Taking Flight: Teaching Starlings to Talk
Please join me in giving a big warm welcome to fellow author, A.L. Lester, who’s dropped in today to celebrate the release of her fabulous new short story, Taking Flight: Teaching Starlings to Talk, and to tell us a bit about the story’s background.
Firstly a big thank you to Addison, for inviting me to visit today! I’m here blatantly pimping my new release, Taking Flight, which is out today, Tuesday 13th July!
Taking Flight is based on a tale from The Mabinogion, about Brânwen, sister of King Brân of Wales. Her brother marries her off to Matholwch, King of Ireland, but the marriage goes bad for complicated reasons to do with her step-brother mutilating her husband’s horses. Once Matholwch gets her home to Ireland, he banishes her to his kitchens. She tames a starling and sends it with a message to her brother for help. I’ve made the Brânwen character a trans man called Gwyn; and he extracts himself from his own difficulties with the help of Darren Starling.
It’s a tiny bit of the whole legend, which would be impossible to fit into a short story. The tales in the Mabinogion tend to be very complicated and pretty dark. They were handed down orally in Wales until they were written down in the twelfth and thirteenth centuries.
The bit that fascinated me most about the legend was the part where Brânwen teaches the starling to talk and sends it for help. In European culture, this seems to be A Thing. There are lots of stories about talking starlings. The most well known is probably Laurence Sterne’s account of a captured bird he met in Paris in the eighteenth century, which could say “I can’t get out! I can’t get out!”. He goes on to use the story as an allegory for slavery and who knows whether he really met a starling or not? But the story of the talking starling is embedded enough in the general consciousness for it to be a realistic tale.
Mozart also had a starling as a pet. He is supposed to have found it in a pet shop in Vienna. There are two versions of the story. The first is that he heard it singing some of his music and bought it. And the second is that he visited the shop regularly and taught it the music before taking it home. Some of his childhood letters are filled with enquiries about his birds at home, so I can see him hanging around in pet stores talking to random starlings as a bit of a break from composing!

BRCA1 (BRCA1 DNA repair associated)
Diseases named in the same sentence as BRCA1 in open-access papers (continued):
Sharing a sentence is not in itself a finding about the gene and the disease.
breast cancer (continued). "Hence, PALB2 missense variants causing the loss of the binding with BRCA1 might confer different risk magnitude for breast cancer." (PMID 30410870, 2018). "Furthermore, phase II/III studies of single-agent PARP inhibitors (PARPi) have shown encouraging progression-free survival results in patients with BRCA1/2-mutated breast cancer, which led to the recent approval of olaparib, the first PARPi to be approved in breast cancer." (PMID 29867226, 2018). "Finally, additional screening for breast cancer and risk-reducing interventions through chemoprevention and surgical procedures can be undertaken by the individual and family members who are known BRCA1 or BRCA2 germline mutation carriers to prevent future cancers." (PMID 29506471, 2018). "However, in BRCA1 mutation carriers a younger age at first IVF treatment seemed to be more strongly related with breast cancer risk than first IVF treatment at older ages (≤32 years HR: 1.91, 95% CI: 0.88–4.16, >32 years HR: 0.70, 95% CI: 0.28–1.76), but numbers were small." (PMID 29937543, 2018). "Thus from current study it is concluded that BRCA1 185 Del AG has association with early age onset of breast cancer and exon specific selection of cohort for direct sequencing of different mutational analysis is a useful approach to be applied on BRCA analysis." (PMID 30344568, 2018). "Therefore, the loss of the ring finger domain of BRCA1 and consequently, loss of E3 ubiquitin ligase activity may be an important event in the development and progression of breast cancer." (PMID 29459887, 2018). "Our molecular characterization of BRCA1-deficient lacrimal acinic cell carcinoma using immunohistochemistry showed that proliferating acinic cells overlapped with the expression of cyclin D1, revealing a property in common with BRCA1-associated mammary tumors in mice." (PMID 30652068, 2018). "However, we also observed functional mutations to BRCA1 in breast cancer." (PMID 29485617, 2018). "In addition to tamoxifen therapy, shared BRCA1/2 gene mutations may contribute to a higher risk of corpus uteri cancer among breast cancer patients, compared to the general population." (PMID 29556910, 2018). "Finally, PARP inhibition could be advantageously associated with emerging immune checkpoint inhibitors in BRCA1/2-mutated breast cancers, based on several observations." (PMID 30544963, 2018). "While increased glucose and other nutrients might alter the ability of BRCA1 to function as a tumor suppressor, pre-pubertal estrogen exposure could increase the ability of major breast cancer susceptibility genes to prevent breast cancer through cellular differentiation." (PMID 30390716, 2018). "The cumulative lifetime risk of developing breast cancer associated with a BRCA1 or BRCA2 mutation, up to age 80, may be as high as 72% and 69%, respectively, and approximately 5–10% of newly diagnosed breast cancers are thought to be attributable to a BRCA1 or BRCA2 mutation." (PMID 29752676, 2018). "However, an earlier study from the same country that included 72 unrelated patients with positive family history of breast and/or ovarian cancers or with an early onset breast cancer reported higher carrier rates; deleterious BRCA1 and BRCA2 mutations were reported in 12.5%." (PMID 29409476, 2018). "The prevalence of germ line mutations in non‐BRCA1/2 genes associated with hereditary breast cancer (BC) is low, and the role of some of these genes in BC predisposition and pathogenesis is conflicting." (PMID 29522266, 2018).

So, there seems to be a long history of people in Europe taming starlings and teaching them to speak, from Brânwen onwards. There’s a place called Brânwen’s grave in North Wales that is a Bronze-Age burial mound and if it has been associated with her all this time, then it’s a very old tradition indeed.
Here in the UK, starlings are seen as a great nuisance. They descend in huge flocks and eat crops; and my Mama is currently extremely cross that every couple of days a dozen of them arrive with a huge clatter and clean out her bird feeders, scaring off the smaller birds. Of course they also fly in the huge murmuration clouds that are so beautiful to watch and they are beautiful, with their blue-green-purple speckled plumage. I think that was why I was so fascinated with that part of the Mabinogion legend. Starlings are so commonplace. But they are so beautiful and so clever.
Initially I tried to make the starling the main character, but it just didn’t work and I found the whole thing flowed much more naturally if I used Brânwen/Gwyn’s point of view. Darren, my starling character, helps Gwyn but doesn’t rescue him. Gwyn rescues himself.f
Finally, here’s a YouTube clip of Stella the Starling talking to her human friend.
Gwyn Mabler is on secondment at the Kings of Ireland Hotel at Tara. He and his brother Brân are in the process of buying the place and Gwyn is getting to grips with the everyday running by shadowing the current owner, Mal Reagan.
Gwyn’s an idiot, though. Mal made it clear from the start he’d like to get Gwyn in his bed and after a couple of weeks of pursuit, Gwyn gave in. Mal was hot and pushy and just the kind of dangerous to pique Gwyn’s interest. He honestly thought Mal knew he was trans.
Since that horrible night, Mal has had Gwyn ‘workshadowing’ Chef in the deeply unhappy kitchen. He doesn’t want to go home and cause a fuss that might make the sale fall through, but when a huge row breaks out over a flour delivery and Mal backhands Gwyn across the face, he finally decides enough is enough. With the help of Darren Starling, one of the line-cooks with whom he’s formed a tentative friendship, he leaves.
During the two-day journey from the middle of Ireland home to Wales they have plenty of time to exchange confidences. Could the delicate pull of attraction between them grow into something stronger? Is it safe for Gwyn to out himself to Darren? Will Darren want to go out with a trans guy? And how will his brother Brân take Gwyn’s arrival home with a stranger?
A 14,500-word short story in the Reworked Celtic Myths series.
Buy Taking Flight
About A. L. Lester
Ally Lester writes queer, paranormal, historical, romantic suspense and lives in the South West of England with Mr AL, two children, Morris the badly behaved dachshund, a terrifying cat, three guineapigs, some hens and the duckettes.
She likes permaculture gardening but doesn’t really have time or energy these days. Not musical, doesn’t much like telly, likes to read. Non-binary. Chronically disabled. Has fibromyalgia and tedious fits.